There are a few things every horse should be able to do before going on to specialize in any discipline. These are the things we “put on” a colt in the first 60 to 90 days of his training; they’re also what we use to tune up an older horse or “fix” a problem horse. They are the foundation for all that we do.
I call them the Seven Essentials. They are:
1. softening the face;
2. walking a circle;
3. walking a counter-arc circle;
4. backing up;
5. responding to “whoa”;
6. moving off your leg
7. pivoting on the hind end
They sound very simple, and they are. Perfecting them can be another story though!
My philosophy of progress by tiny increments (remember—as little as 1 percent a day!) is critical here. Extra time spent nailing these basics will pay you terrific dividends as you move forward. So, go slow; tackle them in this order, and take the time it takes to get them right.
Reining Essential #1: Softening the Face
“Softening the face” means softening in the jaw and flexing willingly at the poll in response to light pressure on both reins, and flexing to the left or right in response to left- or right-rein pressure. It’s the single most important thing to teach your horse.
Why? Because it’s how you and your horse both know that you are in control. By softening through the jaw and flexing at the poll, your horse says, “I’m yours. What do you want me to do?” If, on the other hand, he even thinks that “putting his head on upside down” (that is, lifting his head and bracing with his neck) is an option, then you don’t have control of his mind or his body. And that can be downright scary on a thousand-pound animal!
Just as the Seven Essentials are the key to all reining maneuvers, giving the face is the key to the rest of the
Seven Essentials. That’s why it’s where we begin. I’ll start by describing exactly what you’re striving for.
The goal. Ultimately, your horse should stay soft and flexed in response to your picking up the rein, so that his face is essentially at the vertical, or more or less perpendicular to the ground. You should never feel him pulling on your hands.
Ideally, he’ll ultimately remain soft even with a little slack in the reins.
If you ask him the way I’m going to describe, using your legs to keep his hind end engaged, he should over time begin to round his topline, too, reaching far up underneath himself with his hind legs (what I call “shortening the wheelbase”). He should stay relaxed, rather than getting agitated. Eventually, you’ll feel him getting better balanced under you.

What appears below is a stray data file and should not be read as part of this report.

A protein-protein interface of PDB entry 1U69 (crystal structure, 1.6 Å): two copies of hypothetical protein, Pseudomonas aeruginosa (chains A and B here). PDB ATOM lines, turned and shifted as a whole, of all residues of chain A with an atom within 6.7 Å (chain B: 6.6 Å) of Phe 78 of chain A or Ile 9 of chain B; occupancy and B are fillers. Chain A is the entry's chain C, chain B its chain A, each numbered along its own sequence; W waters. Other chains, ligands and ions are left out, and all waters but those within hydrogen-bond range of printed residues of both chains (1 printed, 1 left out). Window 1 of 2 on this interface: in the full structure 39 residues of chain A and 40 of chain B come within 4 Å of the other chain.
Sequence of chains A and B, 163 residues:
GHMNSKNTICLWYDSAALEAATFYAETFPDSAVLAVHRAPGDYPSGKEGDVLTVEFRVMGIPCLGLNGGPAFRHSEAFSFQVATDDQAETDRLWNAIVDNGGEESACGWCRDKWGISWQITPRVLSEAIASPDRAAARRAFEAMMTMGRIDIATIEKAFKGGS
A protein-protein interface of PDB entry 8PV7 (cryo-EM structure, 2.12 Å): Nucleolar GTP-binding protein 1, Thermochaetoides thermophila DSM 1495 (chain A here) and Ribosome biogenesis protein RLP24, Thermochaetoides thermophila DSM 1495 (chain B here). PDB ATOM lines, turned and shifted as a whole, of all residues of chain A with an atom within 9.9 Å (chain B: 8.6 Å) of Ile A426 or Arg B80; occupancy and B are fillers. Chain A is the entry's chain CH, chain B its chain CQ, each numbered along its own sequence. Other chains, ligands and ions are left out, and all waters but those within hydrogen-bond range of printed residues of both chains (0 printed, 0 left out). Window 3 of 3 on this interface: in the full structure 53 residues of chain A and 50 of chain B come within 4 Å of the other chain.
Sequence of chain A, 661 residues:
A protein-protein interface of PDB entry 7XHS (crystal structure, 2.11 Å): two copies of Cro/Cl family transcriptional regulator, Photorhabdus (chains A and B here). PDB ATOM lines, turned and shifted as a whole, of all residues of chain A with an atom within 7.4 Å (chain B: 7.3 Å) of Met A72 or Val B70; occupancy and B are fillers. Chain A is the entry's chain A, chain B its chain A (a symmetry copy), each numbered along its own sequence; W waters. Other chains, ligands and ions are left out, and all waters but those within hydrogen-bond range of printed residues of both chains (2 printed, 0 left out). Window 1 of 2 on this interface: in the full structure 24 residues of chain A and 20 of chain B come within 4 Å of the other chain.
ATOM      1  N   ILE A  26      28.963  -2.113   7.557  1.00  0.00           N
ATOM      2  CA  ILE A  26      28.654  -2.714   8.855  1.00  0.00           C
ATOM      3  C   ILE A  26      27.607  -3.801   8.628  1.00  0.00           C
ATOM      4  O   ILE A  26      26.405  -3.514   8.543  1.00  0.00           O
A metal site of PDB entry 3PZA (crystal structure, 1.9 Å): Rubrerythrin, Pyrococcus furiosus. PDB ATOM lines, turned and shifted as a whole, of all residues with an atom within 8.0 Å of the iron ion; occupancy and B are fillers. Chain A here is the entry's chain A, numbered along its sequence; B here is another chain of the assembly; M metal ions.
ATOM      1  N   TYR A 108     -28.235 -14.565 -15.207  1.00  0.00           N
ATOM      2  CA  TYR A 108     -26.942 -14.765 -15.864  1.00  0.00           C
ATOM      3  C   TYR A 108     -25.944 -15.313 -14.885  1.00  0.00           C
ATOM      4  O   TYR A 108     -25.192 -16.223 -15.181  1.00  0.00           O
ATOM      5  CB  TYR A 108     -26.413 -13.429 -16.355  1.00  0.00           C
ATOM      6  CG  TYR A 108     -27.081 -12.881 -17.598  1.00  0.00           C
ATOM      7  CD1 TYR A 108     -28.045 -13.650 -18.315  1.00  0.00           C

Timing is critically important. Remember, your horse learns from the release of pressure (the reward), not the application of it (the pull). Also, he assumes what he was doing immediately before a reward is what he’s being rewarded for. So to reward that very first “give,” release pressure and praise him the instant you feel him respond.
If your horse is really green, you might start from the ground facing him, and do the exercise below, before doing it when you’re on him.
With your hands about 12 to 24 inches apart, first draw back gently but firmly with both reins, drawing the bit from side to side gently if need be to get your horse to flex at the poll, drop his head, and soften. Release pressure and praise him the instant he responds (make sure he’s actually “giving” to you—softening to your hand–and not just dropping his head, or just moving it back and forth), then repeat.
To ask for the lateral flexion, slide your hand halfway down one rein, then draw your hand back in a pull-and-release motion toward your waist. Try to get your horse to volunteer that last little bit of bend, then loosen the reins and praise him. Repeat several times, then do the same exercise with the other rein.
Repeat these flexing exercises each time you mount and before you begin your riding sessions.
At a walk, trot, lope. When he’s becoming solid in his flexing at a standstill, try it at a walk using your legs to keep him moving forward.
Then, ask for flexion to the side, move him onto a small circle using your inside leg in neutral position to encourage him to bend through his body as your inside rein asks him to flex his neck to the inside. The bend in his neck should enable you just to see the corner of his eye.
When he’s responding well at a walk, try it at a trot, and then a lope, using the same approach (you’ll need slightly larger circles at the faster gaits). Remember—you’re using your legs to create impulsion up into the bridle.
Putting it all together. An exercise to combine all the learning focuses on transitions, which are a great place to work on flexion. So practice getting and keeping flexion going from a trot to a lope to a trot, then down to a walk for a step or two, then stop and back up. Strive for softness in the transitions—especially the downward ones, as from a lope to a trot and a trot to a walk. Mix it all up and do it a lot!